JACKSONVILLE — In October 2015, 1st Sgt. Steven Ellison was diagnosed with kidney cancer. There had been no warning signs and no symptoms, but the cancer was far enough along that his left kidney had to be removed.
He beat cancer, moved forward in service to his country and was overseeing 1,200 fellow Marines. It was during a three-month checkup in November 2016 that doctors discovered cancer in both of his lungs.
“I’m receiving chemotherapy again. My goal is to be in remission again by June so I can head back out to the fleet. I’m proud to serve my country,” said Ellison.
Having served his country for 22 years, he’s eager to return and when he does, he moves in rank to sergeant major.
“Marines are always focused on others. Being here, I get to take this time and save it for me. I can focus on me and my treatment, appointments and chemotherapy,” said Ellison. “This place here can be the cornerstone for helping me transition back, for helping others transition back to society. When we leave here we are being sent out into the world as a better person.”
This place Ellison refers to is the Warrior Hope and Care Center (WHCC) operated by the Wounded Warrior Battalion-East at Camp Lejeune. WHCC is a recovery and resources center focused on serving wounded, ill, or injured Marines, and designated sailors attached to or in support of Marine units, as well as their families, as they transition back to active duty or into civilian life.
“I think the Marine Corps got it right. Every service does something, but I think we’ve put enough resources directly to influence our wounded, ill, and injured that it adds a different flavor to it. A typical Marine Corps flavor – intrusive leadership, take care of your own, no man left behind – all of those typical clichés, but it is embodied in this organization and backed up with the resources to do it right,” said Lt. Col. Christopher Hrudka.
From 2010-2011, 80 percent of the population at WHCC were wounded during combat in the Afghanistan and Iraq wars. Today, less than 20 percent are combat wounded. Combat injuries and amputations are the result of IED blasts and gunshots in the war zone. Other warriors are receiving recovery and rehabilitation assistance while they battle cancer or other chronic unresolved illness, receive treatment for post-traumatic stress disorder, traumatic brain injury or other mental health illnesses, and recover from training or vehicle accidents.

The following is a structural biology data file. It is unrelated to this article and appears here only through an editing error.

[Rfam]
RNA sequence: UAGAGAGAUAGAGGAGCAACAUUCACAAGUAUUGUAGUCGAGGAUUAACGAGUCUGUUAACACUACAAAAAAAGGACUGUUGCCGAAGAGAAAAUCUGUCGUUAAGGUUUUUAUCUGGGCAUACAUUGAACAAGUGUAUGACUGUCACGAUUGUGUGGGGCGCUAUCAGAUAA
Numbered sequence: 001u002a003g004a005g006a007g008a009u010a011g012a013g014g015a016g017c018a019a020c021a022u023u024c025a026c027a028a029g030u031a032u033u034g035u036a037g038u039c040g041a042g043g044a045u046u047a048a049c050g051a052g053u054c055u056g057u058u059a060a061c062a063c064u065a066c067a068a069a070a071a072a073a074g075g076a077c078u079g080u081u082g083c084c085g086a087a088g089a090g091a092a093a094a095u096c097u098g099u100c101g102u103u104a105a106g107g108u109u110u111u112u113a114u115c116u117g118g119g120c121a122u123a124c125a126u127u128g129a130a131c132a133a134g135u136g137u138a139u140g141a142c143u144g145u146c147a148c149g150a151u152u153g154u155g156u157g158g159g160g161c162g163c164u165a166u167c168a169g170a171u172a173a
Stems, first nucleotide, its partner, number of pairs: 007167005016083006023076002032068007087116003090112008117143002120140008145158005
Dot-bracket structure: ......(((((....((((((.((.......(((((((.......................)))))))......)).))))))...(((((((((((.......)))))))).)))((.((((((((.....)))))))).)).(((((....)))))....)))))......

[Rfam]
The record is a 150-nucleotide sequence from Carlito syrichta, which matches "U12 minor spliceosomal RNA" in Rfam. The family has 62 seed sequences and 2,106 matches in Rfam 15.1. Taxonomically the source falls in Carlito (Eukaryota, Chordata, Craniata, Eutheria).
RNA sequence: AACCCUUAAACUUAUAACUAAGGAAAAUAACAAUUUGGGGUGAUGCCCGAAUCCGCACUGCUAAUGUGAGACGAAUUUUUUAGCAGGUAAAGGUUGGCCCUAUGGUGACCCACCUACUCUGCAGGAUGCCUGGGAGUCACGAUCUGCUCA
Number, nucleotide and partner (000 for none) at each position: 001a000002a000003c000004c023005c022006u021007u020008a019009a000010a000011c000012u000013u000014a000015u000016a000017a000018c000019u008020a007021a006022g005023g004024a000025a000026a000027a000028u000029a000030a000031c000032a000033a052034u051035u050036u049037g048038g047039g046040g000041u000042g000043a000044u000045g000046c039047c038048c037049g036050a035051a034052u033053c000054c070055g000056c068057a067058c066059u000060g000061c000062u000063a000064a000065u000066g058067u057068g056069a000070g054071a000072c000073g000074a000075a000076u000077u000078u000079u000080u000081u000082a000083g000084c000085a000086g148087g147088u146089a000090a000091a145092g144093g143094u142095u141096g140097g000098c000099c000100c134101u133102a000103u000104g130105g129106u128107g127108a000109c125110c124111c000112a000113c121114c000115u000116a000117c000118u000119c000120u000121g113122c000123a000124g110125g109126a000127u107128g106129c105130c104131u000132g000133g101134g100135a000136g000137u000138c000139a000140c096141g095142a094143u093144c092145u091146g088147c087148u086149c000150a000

The Wounded Warrior Regiment Headquarters are at the Marine Corps Base Quantico in Virginia. Camp Lejeune is the home of the Wounded Warrior Battalion-East while Camp Pendleton in California is the home of the West Battalion. From there, each battalion oversees Wounded Warrior Detachments. There are currently 185 Marines being supported at Camp Lejeune.
Of the Wounded Warriors receiving services through WHCC, 95 percent will transition to civilian life while only 5 percent will return to the fleet.
“All roads lead to transitioning, whether they are here three months or three years. All of our operations, whether it is physical reconditioning, exercise and sport programs, or recovery care and medical care, focus on transitioning,” said Craig Stephens, command advisor.
“If picking up their three-year-old daughter is the most important thing, then we want to help them accomplish that goal,” he added.
There are five lines of operation toward recovery for wounded Marines: medical, mind, body, spirit, and family. While doctors and hospitals oversee the medical, the battalion focuses on the mind, body, sprit and family aspects of recovery.
Adriana Pelaez, program specialist and transition coordinator, assists warriors and their families with a variety of tasks on the road to writing the next chapter of their lives.
“We know the chapter they are writing with their career in the military has changed, and they are writing a different chapter than they expected. We want them to understand they will be OK and can be successful in this new chapter,” said Pelaez.
Pelaez provides one-on-one assistance for a variety of areas including: internship selection, interview prep and resume building, financial aid documentation, grants and benefits completion, educational degree plans, interest assessments, and understanding disability accommodations.
Certified athletic trainers and strength coaches are available in the state-of-the-art fitness center to assist the wounded warriors in establishing exercise goals and routines to best suit their recovering bodies. From adaptable equipment of cycles and weights to powerlifting to aquatics and underwater treadmills to rock climbing, shot put and air rifle; there’s something for everyone.
A chaplain is available for faith conversations to renew the spirt and the warriors’ families are involved throughout the transition process.
“For instance, in a tank battalion, then the emphasis is on readiness, use and expertise of tanks as well as making sure the personnel work together to make the tanks function to the best of their ability. Where here, the focus is on the individual Marine,” said Staff Sgt. Nelson Andrade, whose been receiving care at the center since October 2016.
“As Marines, we are very task-oriented. We need constant direction, structure, and execution of plans. We work at a high-end tempo. When you take someone centered around that high tempo of work and bring them to where things slow down to what you want to do, it is unfamiliar. It’s an awkward phase at first, but it passes as we learn how to transition,” he added.
Through the Wounded Warrior program, Marines are rebuilding the whole person mind, body, spirit, and family by taking a step back and putting themselves first.
Ellison added, “People always think of Marines as the first to go in and the last to come out. Marines are compassionate people, too.”